We are a commune of inquiring, skeptical, politically centrist, capitalist, anglophile, traditionalist New England Yankee humans, humanoids, and animals with many interests beyond and above politics. Each of us has had a high-school education (or GED), but all had ADD so didn't pay attention very well, especially the dogs. Each one of us does "try my best to be just like I am," and none of us enjoys working for others, including for Maggie, from whom we receive neither a nickel nor a dime. Freedom from nags, cranks, government, do-gooders, control-freaks and idiots is all that we ask for.
I entirely agree with their idea of job training for high school grads, and I also agree that the overemphasis of college is foolish. I am not sure the idea is neglected, though. There are vocational schools all over (public and private), and community colleges generally have vocationally-oriented programs.
Much neglected in the discussion in the US are apprenticeships, which cost nothing and which are usually paid helper jobs which can lead to well-paid jobs afterwards. My electronics repair guy gets $175/hr. My computer expert gets $200/hr, has no college. My gunsmith, $150/hr. Carpenters, electricians, plumbers, tree men, chefs, and so forth all can have solid incomes via apprenticeships.
In fact, legal training is mainly through apprenticeship. Sure, you have to go to law school in most states now, but the real learning is by doing under supervision.
A lot of high schools have cut back on Industrial Arts in submission to the "Everyone should go to college" mantra.The skills learned in IA courses could translate into good jobs for those who are not inclined to college.
They should bring back trade high schools. Most high school students who are not motivated or simply bored learn very little in school after puberty for them high school is a waste of time except for the social aspect. The teachers and counselors know which high school students are wasting their own time and the schools time. Give them some options.
This misses the point the only places these skills are not visible are the richer suburbs and the inner cities. Young men (and women) know next to nothing about the world except what they see in their family, neighbors and on tv/internet. If you never have met a welder, or have one in your family you will not think of being a welder. Ditto for most trades and for that matter college majors. I would go back to the 1950's and start showing the old industrial film strips and movies in class. At least the students would see there is a wider world out there.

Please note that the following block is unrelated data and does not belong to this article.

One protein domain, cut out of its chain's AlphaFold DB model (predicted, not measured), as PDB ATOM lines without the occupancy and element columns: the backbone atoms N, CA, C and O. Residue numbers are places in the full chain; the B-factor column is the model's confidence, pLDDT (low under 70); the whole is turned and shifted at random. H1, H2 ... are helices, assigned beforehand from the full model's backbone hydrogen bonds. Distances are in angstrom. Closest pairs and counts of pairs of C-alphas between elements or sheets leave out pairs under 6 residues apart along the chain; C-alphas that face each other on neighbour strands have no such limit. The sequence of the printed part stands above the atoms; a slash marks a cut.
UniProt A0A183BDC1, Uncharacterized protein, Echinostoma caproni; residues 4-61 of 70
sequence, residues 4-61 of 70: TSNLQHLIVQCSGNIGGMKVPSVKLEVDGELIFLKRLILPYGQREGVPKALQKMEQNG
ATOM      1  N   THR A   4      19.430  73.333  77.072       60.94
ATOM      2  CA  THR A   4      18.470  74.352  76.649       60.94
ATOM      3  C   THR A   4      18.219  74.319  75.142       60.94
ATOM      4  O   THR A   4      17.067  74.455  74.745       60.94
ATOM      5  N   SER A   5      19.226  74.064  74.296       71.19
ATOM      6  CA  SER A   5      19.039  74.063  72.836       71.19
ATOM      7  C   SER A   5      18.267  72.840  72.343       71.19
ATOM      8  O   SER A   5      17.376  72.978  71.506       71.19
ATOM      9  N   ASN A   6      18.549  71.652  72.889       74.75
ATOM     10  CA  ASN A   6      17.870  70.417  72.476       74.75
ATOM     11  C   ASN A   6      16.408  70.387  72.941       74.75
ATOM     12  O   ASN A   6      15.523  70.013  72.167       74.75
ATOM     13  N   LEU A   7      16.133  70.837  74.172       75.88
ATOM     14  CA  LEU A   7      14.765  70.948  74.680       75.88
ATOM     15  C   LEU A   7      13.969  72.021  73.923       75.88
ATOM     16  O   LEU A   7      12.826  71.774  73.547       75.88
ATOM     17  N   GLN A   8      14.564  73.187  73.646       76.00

And by all means start early and bring in people with a wide variety of jobs to career days and presentations.
Apprenticeships have been priced out of the market in the US. Officially, the wages required in a DOL approved apprenticeship are far higher than minimum wage. Plus there is no commitment to the employer for the valuable training.
If you remove the value to the employer, there is no incentive for the employer to take away productivity to give away value.
Viewed in a commercial sense, as an exchange of consideration or values, apprenticeship can be regarded like other engagements ; yet, what an apprentice gives as well as what he receives are alike too conditional and indefinite to be estimated by ordinary standards. An apprentice exchanges unskilled or inferior labour for technical knowledge, or for the privilege and means of acquiring such knowledge. The master is presumed to impart a kind of special knowledge, collected by him at great expense and pains, in return for the gain derived from the unskilled labour of the learner.
All these things constitute technical knowledge, and the privilege of their acquirement is an element of value. The common view taken of the matter, however, is that it costs nothing for a master to afford these privileges the work must at any rate be carried on, and is not retarded by being watched and learned by apprentices. Viewed from any point, the privileges of engineering establishments have to be considered as an element of value, to be bought at a price, just as a ton of iron or a certain amount of labour is; and in a commercial sense, as an exchangeable equivalent for labour, material, or money. In return a master receives the unskilled labour or service of the learner; this service is presumed to be given at a reduced rate, or sometimes without compensation, for the privileges of the works and the instruction received.
-- Economy of Workshop Manipulation (1875)
Technical education provides an excellent alternative to formal university "education," but it is not necessarily the best choice for everyone. There exists a deeply held belief in our country that if you are unable to make it in college (university), you can fall back on technical education. No, you can't. Skill sets required for the "trades" are more complex than they've ever been. Unless a person has the required brains (yes, brains), aptitude, determination or passion for technical work, he or she will not excel in the "trades."
You are kidding your self if you think the little snow flakes are going to get there hands dirty. Mommy and Daddy have given them a work free childhood of computers, video games, smart phones, and hours of wasted time. Most people under the age
of 35 are waste products. The current crop of graduates are worse.
From what I remember of my high school days, you tracked either vocational or college prep. Vocational guys weren't allowed to take advanced literature courses and college prep was blocked from wood shop or metal shop.
What you were was what you stayed. Keep in your lane, boy.
Nice blog listed here! Additionally your site a lot right up very quick! What exactly service provider are you currently making use of? Can one get a affiliate marketing weblink to your coordinator? I need . tradeonix companymy website packed as promptly as the one you have ; )